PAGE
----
A Real Superman

Christopher Reeve

Reading Comprehension for September 25

Christopher Reeve's story isn't a "rags to riches" tale. He was born September 25, 1952, in New York City. Reeve was raised in an upper middle class home. His mother, Barbara, was a journalist. Franklin, his father, was a writer and professor. His parents divorced when he was four. Still, the family didn't struggle to put food on the table. As a boy, Christopher went to big name schools. Even his prep school was Ivy League. (The Ivy League is a group of elite schools, the most respected in the U.S.)

From a young age, Reeve loved acting. He and brother Benjamin acted out their own stories. A favorite game was pirates with cardboard boxes as ships. "To us they became pirate ships simply because we said they were," Reeve said. Hanging on to that simple ability to pretend, he said, was an important part of being a good actor. He played several roles in children's theater. "Right from the beginning," Reeve said, "the theater was like home to me. It seemed to be what I did best. I never doubted that I belonged in it."

There was one place Reeve found he didn't belong. He'd played hockey all through his school years. His position was goalie. When he went to college, he tried out for the team. At that time, the Cornell "Big Red" were NCAA champs. At the first practice, the team lined up with Reeve at goal. Each man took his shot in turn, left to right. "Two or three [at a time] were coming at me," he said, "faster than I'd ever seen a puck come at me... I got absolutely shelled, and I thought, 'You know, I'm probably going to end up with no teeth.'" That day, Reeve ended his hockey career and opted for theater.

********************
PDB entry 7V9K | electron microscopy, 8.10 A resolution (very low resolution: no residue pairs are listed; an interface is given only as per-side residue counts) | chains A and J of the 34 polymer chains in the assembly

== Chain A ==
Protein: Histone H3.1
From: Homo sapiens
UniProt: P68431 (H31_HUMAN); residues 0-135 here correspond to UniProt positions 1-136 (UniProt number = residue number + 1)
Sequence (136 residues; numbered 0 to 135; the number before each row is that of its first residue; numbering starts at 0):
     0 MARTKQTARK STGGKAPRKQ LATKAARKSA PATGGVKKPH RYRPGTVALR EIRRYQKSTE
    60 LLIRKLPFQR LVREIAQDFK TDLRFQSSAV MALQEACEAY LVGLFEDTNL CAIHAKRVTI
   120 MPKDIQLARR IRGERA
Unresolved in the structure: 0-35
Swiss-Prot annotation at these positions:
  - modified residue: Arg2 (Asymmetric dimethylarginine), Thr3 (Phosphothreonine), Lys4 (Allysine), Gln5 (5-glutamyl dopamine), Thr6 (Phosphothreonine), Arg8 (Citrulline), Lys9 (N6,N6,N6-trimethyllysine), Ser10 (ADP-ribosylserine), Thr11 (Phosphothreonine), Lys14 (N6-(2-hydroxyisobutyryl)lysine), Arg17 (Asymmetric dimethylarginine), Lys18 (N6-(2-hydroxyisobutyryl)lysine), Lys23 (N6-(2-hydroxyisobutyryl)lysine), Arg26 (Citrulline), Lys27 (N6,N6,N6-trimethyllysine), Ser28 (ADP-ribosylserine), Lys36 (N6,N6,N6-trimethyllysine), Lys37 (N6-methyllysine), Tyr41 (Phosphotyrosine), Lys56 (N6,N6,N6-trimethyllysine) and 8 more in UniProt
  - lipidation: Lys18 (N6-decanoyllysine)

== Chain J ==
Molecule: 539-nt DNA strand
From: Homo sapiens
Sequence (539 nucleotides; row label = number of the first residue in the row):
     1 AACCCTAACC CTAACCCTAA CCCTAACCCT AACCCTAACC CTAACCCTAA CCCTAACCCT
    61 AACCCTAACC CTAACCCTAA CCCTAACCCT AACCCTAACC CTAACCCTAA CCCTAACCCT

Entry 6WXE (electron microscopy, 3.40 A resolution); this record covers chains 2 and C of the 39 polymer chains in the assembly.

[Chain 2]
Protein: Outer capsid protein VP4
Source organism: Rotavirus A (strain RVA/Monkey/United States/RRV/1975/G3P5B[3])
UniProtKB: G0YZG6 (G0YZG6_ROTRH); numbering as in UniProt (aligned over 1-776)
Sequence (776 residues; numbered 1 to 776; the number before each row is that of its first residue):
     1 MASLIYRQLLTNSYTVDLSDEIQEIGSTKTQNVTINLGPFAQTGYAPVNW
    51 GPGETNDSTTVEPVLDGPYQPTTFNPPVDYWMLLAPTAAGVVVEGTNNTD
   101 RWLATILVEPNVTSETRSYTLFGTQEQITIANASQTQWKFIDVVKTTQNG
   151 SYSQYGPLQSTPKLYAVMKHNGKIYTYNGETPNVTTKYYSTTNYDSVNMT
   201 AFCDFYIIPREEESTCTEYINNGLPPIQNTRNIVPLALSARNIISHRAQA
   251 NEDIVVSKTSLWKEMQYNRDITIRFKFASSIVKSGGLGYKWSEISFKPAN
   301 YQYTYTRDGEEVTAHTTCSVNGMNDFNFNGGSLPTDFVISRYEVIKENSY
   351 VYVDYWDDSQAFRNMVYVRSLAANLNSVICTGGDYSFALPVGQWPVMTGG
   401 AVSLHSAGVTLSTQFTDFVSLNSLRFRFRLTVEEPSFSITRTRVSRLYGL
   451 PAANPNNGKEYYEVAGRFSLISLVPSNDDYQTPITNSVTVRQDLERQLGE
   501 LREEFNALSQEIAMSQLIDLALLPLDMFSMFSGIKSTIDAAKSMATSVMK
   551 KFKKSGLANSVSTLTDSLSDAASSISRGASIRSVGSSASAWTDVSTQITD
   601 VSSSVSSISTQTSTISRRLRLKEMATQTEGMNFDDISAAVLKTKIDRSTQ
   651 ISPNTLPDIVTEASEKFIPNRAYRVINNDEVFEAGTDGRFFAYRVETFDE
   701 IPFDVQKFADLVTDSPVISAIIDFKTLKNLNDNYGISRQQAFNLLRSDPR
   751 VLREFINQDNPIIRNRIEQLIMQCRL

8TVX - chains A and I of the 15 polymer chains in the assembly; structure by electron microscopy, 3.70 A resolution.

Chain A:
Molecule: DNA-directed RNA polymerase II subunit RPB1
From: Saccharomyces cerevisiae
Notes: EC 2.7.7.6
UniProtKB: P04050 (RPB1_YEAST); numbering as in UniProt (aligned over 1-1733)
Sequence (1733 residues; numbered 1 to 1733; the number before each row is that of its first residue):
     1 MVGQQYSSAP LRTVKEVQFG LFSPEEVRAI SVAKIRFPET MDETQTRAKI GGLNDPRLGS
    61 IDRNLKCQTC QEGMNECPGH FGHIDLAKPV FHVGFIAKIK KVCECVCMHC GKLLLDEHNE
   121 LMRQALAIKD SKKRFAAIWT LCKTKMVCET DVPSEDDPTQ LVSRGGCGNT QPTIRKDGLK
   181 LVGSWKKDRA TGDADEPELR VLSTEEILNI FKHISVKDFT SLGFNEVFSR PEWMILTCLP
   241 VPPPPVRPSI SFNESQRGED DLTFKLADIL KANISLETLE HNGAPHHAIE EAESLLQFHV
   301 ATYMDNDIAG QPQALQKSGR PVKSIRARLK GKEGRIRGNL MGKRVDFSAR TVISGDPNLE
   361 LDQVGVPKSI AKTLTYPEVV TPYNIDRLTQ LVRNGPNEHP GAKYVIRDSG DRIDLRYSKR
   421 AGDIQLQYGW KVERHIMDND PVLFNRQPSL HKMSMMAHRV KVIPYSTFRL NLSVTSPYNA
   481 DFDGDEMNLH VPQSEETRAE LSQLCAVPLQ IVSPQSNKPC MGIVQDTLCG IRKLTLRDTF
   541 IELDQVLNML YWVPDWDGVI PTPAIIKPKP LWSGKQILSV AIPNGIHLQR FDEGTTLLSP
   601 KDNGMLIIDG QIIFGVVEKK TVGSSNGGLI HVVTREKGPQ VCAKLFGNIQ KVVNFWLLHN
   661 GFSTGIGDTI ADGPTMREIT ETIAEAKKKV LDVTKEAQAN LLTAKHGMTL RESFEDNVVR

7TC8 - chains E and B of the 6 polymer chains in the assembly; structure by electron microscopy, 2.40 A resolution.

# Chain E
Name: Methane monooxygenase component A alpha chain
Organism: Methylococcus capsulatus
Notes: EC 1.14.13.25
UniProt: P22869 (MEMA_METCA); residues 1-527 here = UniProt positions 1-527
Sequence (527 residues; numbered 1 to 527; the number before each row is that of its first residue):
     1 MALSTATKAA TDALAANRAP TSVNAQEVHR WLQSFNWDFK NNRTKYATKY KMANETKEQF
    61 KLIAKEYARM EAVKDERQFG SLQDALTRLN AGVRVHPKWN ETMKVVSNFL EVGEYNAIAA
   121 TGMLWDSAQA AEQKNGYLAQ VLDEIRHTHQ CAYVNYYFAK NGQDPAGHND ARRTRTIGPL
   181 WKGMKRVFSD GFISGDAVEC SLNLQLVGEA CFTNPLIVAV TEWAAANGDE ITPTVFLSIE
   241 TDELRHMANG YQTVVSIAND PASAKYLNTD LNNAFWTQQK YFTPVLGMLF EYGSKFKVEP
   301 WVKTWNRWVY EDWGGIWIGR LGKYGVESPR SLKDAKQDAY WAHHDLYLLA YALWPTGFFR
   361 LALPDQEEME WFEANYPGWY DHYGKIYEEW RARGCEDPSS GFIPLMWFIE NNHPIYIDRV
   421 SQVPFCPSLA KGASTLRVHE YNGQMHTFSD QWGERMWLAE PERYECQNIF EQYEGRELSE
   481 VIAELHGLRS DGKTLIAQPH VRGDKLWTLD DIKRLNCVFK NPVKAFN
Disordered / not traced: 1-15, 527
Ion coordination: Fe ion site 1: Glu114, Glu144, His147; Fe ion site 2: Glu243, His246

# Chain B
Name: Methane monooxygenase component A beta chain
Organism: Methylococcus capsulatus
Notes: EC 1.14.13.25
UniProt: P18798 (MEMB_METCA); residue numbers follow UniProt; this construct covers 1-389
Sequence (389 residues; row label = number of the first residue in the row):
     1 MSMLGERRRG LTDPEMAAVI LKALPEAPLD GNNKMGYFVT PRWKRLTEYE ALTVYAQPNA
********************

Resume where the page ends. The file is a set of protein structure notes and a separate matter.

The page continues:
In his fourth year of college, he was accepted into a special program at Julliard, an elite school of the arts. Only one other person won a place in the program. It was a young man named Robin Williams. The two studied with film legend John Houseman. Williams and Reeve became good friends. Reeve went on to play many roles on the stage and screen. His first big role was as leading man to Katherine Hepburn in the play A Matter of Gravity. He got the part in 1975. Through the play's one year span, he formed a close friendship with Hepburn.

Reeve's 6 foot 4 inch frame and handsome face were assets in the film industry. In 1978, he won the part that would shape the rest of his life. He became Superman. Reeve molded his role into more than just a comic book fantasy. Cape and all, he made Superman a down-to-earth sort of guy. "[S]omebody that...you can invite home for dinner," Reeve said. "Someone you could introduce your parents to." What he wanted people to see wasn't just a man of power, but someone who had the character to handle power wisely.

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